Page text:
Other benefits that are specific to gastric surgery includes: minimally invasive laparoscopic surgery, stomach remains intact, no stomach stapling, normal intestinal function, adjustable gastric band, fully reversible procedure, relatively short recovery. Risks and complications of band surgery might include: stomach surround deterioration, formation of ulcers, vomiting, heartburn, gas bloat, and difficulty in swallowing.
Like gastric bypass surgery, it reduces the size of the stomach and grants patients to feel full after consuming very tiny food. Bariatric surgeons generally like the this procedure as it involves less anguish and a shorter recovery period.
Still, Lap Band blubber surgery, is not absolutely without risk even though it is considered the safest of surgeries for obesity. The device might require repair and time consuming additional minor operations, and weight loss is very dependent on longterm follow-up visits. Plus, certain foods might never be well tolerated by patients.
Obesity is a serious problem, whatever age you are, and whatever stage you are in your life. For this reason it is important that blubber is not ignored but addressed as soon as doable so that people can enjoy their life for the full with as few physical ailments as possible.

I have conducted an honest review of all Hoodia weight loss products which claim to give nearly miraculous weight loss results for dieters worldwide.


Stay Social, Stay Healthy

With no offense to my husband or the rest of my family, I really don’t think that I could make it through the day — much less have weathered all the ups and downs of the last three decades or so — without my friends.

Whether it’s comparing child-rearing notes with Puffin, gossiping over coffee with Hannah and Maggie, hashing out long-term goals with my power-walk partner Sara, parsing last night’s festivities with Stacie or commiserating with Janet about a major setback, each of these women helps keep me balanced and sane.

My inner circle has been there for me in countless ways over the years, and I’ve always tried to reciprocate with as much time, support and love as possible.

Not that I ever need an excuse for a girls’ night out, but research suggests that good friends may actually be great medicine: Strong social ties may help stave off memory loss as you age; reduce stress; boost immunity; help you lose weight and keep it off; and buffer against depression, among other health benefits. There’s also a strong longevity link, says Carl Latkin, a professor of social and behavioral sciences at the Johns Hopkins Bloomberg School of Public Health: “If you have supportive relationships, you’re going to live longer.”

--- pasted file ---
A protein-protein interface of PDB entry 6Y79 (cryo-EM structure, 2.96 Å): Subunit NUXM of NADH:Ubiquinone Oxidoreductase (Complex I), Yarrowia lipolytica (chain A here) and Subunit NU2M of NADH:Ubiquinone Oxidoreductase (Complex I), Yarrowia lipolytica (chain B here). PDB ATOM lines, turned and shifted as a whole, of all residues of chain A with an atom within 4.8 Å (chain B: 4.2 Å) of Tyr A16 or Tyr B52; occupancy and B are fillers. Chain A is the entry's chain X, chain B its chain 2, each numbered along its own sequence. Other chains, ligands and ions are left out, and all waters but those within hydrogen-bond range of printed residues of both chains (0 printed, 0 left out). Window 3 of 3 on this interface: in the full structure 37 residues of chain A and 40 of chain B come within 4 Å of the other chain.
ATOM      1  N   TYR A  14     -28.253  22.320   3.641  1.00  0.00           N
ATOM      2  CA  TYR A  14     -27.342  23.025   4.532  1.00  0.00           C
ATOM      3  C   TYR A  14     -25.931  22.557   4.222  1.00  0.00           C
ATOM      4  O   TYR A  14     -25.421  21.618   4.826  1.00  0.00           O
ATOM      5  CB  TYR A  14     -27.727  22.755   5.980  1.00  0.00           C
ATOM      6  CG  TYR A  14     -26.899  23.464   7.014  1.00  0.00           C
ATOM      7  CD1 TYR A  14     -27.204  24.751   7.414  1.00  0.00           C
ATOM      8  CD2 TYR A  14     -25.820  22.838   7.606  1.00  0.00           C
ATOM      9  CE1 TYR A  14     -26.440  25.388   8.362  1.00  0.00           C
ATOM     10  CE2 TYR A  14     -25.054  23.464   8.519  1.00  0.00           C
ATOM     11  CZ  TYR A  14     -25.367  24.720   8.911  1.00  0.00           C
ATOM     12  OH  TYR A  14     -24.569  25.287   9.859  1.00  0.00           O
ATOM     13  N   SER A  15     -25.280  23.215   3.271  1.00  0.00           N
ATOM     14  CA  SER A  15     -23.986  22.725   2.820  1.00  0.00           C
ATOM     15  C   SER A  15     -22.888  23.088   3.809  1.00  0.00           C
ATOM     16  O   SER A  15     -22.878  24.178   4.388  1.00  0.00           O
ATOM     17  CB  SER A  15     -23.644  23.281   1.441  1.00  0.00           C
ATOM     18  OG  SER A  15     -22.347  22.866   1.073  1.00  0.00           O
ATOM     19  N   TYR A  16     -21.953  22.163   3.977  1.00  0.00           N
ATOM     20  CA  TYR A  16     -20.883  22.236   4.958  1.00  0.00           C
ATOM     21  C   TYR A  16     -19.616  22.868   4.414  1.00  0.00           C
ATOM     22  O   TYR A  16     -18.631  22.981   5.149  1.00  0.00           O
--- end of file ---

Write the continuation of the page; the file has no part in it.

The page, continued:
In fact, a 2010 review of nearly 150 studies that was published in PLoS Medicine found that people with strong social ties had a 50 percent better chance of survival, regardless of age, sex, health status and cause of death, than those with weaker ties. This conclusion was based on information about more than 300,000 individuals who were followed for an average of 7.5 years. According to the researchers, the health risk of having few connections was akin to smoking 15 cigarettes a day, and more dangerous than being obese or not exercising in terms of shaving years off your life.

And numerous studies have shown that friends may affect your health even more than family members: The 2005 Australian Longitudinal Study of Aging found that close relationships with children and other relatives had little impact on longevity, while people with the most friends tended to outlive those with the fewest by 22 percent.

Close comrades seem to be a valuable advantage when it comes to battling specific medical conditions such as heart disease and obesity. A study of 2,230 breast cancer patients in China published in the Journal of Clinical Oncology last month found that social quality of life – including the strength of friendships — was the most important predictor of both cancer recurrence and survival. “It’s very exciting, because we believe social quality of life is modifiable — it’s something that we can change,” says the study’s lead author, Meira Epplein, an assistant professor at the Vanderbilt University School of Medicine.

Still, experts stress that it remains unclear exactly why the buddy system seems to convey benefits. “If you have a larger social network, is it material resources like those people taking you to the doctor and making sure you take your medication? Does that make a difference?” asks Latkin. “Or does having a confidant result in some emotional or psychological process that might increase well-being and reduce depression? In other words, are friends protecting you from bad things or promoting good things?”